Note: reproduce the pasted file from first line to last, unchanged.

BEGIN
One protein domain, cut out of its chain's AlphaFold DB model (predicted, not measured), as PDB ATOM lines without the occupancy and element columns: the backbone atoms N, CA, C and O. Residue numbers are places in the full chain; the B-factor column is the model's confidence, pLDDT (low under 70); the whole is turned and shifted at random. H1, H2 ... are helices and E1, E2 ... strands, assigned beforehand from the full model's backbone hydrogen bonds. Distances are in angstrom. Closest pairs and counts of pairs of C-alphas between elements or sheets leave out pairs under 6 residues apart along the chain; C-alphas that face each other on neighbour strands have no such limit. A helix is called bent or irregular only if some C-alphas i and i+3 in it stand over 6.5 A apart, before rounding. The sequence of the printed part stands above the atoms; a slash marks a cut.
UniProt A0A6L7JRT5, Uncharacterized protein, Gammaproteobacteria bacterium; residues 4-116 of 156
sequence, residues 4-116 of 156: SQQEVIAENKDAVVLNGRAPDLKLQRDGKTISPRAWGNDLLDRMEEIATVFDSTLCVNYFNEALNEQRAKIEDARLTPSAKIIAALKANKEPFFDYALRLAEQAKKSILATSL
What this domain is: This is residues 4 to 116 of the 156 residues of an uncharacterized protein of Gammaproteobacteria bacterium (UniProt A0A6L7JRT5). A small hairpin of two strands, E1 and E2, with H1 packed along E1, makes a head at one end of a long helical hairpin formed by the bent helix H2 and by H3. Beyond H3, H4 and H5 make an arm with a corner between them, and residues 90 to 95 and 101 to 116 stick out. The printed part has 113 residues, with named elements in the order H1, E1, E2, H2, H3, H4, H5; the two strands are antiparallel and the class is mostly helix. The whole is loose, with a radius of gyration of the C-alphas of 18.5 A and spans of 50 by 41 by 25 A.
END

One protein domain, cut out of its chain's AlphaFold DB model (predicted, not measured), as PDB ATOM lines without the occupancy and element columns: the backbone atoms N, CA, C and O. Residue numbers are places in the full chain; the B-factor column is the model's confidence, pLDDT (low under 70); the whole is turned and shifted at random. H1, H2 ... are helices and E1, E2 ... strands, assigned beforehand from the full model's backbone hydrogen bonds. Distances are in angstrom. Closest pairs and counts of pairs of C-alphas between elements or sheets leave out pairs under 6 residues apart along the chain; C-alphas that face each other on neighbour strands have no such limit. A helix is called bent or irregular only if some C-alphas i and i+3 in it stand over 6.5 A apart, before rounding. The sequence of the printed part stands above the atoms; a slash marks a cut.
UniProt A0A6L7JRT5, Uncharacterized protein, Gammaproteobacteria bacterium; residues 4-116 of 156
sequence, residues 4-116 of 156: SQQEVIAENKDAVVLNGRAPDLKLQRDGKTISPRAWGNDLLDRMEEIATVFDSTLCVNYFNEALNEQRAKIEDARLTPSAKIIAALKANKEPFFDYALRLAEQAKKSILATSL
What this domain is: This is residues 4 to 116 of the 156 residues of an uncharacterized protein of Gammaproteobacteria bacterium (UniProt A0A6L7JRT5). A small hairpin of two strands, E1 and E2, with H1 packed along E1, makes a head at one end of a long helical hairpin formed by the bent helix H2 and by H3. Beyond H3, H4 and H5 make an arm with a corner between them, and residues 90 to 95 and 101 to 116 stick out. The printed part has 113 residues, with named elements in the order H1, E1, E2, H2, H3, H4, H5; the two strands are antiparallel and the class is mostly helix. The whole is loose, with a radius of gyration of the C-alphas of 18.5 A and spans of 50 by 41 by 25 A.